The Gift of Forgiveness

(Originally run in two parts on November 30, 2006 and December 7, 2006)

—Rick Hawkes, Ruling Elder

As we consider the topic of “Conflict and its Resolution” in our current sermon series, ruling elder Rick Hawkes has put his pen to work to bring additional clarity in a 2-part “Connection” series on forgiveness.

Matthew 26.28: This is my blood of the covenant, which is poured out for many for the forgiveness of sins.
Matthew 6.12:Forgive us our debts, as we also have forgiven our debtors.

Forgiveness is the heart of the Gospel message: Repent and be baptized, every one of you, in the name of Jesus Christ for the forgiveness of your sins (Acts 2.38). You would think that Christians would be experts in forgiveness—ready to discuss the intricacies of working out forgiveness in daily life, the legal, spiritual, emotional, relational perspectives of forgiveness; how forgiveness works with confession, repentance, restitution, discipline, and restoration; how forgiveness relates to the duty to uphold justice by private individuals, civil courts, and church courts. Unfortunately, the only part of forgiveness that seems to hold our attention is the part that gets us out of trouble so we can have a pleasant life.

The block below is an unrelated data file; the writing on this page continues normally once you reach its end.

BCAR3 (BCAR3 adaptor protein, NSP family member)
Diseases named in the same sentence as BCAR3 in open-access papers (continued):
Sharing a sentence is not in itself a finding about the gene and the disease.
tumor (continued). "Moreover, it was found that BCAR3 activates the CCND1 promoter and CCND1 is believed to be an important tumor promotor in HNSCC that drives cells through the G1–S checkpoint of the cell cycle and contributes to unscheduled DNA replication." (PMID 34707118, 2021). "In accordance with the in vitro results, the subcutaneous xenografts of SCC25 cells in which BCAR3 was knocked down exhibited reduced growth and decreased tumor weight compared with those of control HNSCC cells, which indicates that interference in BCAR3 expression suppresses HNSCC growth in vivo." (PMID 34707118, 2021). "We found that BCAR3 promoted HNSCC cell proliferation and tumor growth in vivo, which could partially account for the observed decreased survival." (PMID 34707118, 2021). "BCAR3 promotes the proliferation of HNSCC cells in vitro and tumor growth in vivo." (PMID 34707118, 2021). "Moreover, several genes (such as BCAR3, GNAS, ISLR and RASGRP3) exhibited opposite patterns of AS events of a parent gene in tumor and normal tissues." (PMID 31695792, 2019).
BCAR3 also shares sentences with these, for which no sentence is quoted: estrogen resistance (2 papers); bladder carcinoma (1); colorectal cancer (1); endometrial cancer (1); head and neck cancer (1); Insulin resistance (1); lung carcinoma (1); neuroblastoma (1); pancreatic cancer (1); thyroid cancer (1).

When we forgive someone, we are affirming that they, on account of a God-given duty, owe us something, but we are discharging that debt to the account of Christ, to whom we owe all. Maybe a husband promises to call his wife, but he doesn't want to stop what he is doing, so he doesn't call and makes himself a liar. If she says she forgives him, but then she sulks or complains to a friend or expects him to be extra nice, then she has not forgiven him. She is just collecting her debt. Maybe a wife grumbles against a legitimate requirement of her husband. If the husband says he forgives her, but then is distant from her, brings the matter up again, or keeps an especially strict lookout for further disrespect, then he has not forgiven her. He is just collecting his debt.